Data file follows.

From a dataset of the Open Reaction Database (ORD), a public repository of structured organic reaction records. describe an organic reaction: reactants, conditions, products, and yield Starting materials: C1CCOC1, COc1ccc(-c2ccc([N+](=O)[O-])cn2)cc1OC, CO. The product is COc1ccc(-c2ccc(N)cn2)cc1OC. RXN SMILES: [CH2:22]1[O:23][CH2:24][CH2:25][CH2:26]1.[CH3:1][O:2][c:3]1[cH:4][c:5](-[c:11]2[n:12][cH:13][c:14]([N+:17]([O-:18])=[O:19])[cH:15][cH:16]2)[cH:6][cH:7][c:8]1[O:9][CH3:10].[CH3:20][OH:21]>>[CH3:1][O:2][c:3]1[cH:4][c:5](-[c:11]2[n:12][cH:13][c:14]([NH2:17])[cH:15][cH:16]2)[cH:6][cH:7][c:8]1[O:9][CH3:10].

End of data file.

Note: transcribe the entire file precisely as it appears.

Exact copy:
From a dataset of the Open Reaction Database (ORD), a public repository of structured organic reaction records. describe an organic reaction: reactants, conditions, products, and yield Starting materials: C1CCOC1, COc1ccc(-c2ccc([N+](=O)[O-])cn2)cc1OC, CO. The product is COc1ccc(-c2ccc(N)cn2)cc1OC. RXN SMILES: [CH2:22]1[O:23][CH2:24][CH2:25][CH2:26]1.[CH3:1][O:2][c:3]1[cH:4][c:5](-[c:11]2[n:12][cH:13][c:14]([N+:17]([O-:18])=[O:19])[cH:15][cH:16]2)[cH:6][cH:7][c:8]1[O:9][CH3:10].[CH3:20][OH:21]>>[CH3:1][O:2][c:3]1[cH:4][c:5](-[c:11]2[n:12][cH:13][c:14]([NH2:17])[cH:15][cH:16]2)[cH:6][cH:7][c:8]1[O:9][CH3:10].